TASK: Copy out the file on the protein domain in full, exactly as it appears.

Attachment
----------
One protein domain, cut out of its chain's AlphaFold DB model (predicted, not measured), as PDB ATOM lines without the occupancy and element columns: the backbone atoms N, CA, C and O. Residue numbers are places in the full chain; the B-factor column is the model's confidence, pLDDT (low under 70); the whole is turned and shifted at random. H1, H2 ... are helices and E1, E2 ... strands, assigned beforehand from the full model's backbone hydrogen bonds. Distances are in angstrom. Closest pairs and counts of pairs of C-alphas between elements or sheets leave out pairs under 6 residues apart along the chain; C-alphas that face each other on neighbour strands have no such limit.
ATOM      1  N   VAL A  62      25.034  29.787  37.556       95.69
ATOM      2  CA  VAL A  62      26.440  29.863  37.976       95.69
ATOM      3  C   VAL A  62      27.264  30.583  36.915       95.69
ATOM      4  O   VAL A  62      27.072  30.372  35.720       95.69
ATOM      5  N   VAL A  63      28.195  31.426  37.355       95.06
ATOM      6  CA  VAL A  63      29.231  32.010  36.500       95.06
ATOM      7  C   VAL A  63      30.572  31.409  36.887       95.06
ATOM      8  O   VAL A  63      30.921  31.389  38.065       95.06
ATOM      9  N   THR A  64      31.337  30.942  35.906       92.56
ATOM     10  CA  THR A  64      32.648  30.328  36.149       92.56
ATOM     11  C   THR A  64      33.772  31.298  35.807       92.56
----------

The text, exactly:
One protein domain, cut out of its chain's AlphaFold DB model (predicted, not measured), as PDB ATOM lines without the occupancy and element columns: the backbone atoms N, CA, C and O. Residue numbers are places in the full chain; the B-factor column is the model's confidence, pLDDT (low under 70); the whole is turned and shifted at random. H1, H2 ... are helices and E1, E2 ... strands, assigned beforehand from the full model's backbone hydrogen bonds. Distances are in angstrom. Closest pairs and counts of pairs of C-alphas between elements or sheets leave out pairs under 6 residues apart along the chain; C-alphas that face each other on neighbour strands have no such limit.
ATOM      1  N   VAL A  62      25.034  29.787  37.556       95.69
ATOM      2  CA  VAL A  62      26.440  29.863  37.976       95.69
ATOM      3  C   VAL A  62      27.264  30.583  36.915       95.69
ATOM      4  O   VAL A  62      27.072  30.372  35.720       95.69
ATOM      5  N   VAL A  63      28.195  31.426  37.355       95.06
ATOM      6  CA  VAL A  63      29.231  32.010  36.500       95.06
ATOM      7  C   VAL A  63      30.572  31.409  36.887       95.06
ATOM      8  O   VAL A  63      30.921  31.389  38.065       95.06
ATOM      9  N   THR A  64      31.337  30.942  35.906       92.56
ATOM     10  CA  THR A  64      32.648  30.328  36.149       92.56
ATOM     11  C   THR A  64      33.772  31.298  35.807       92.56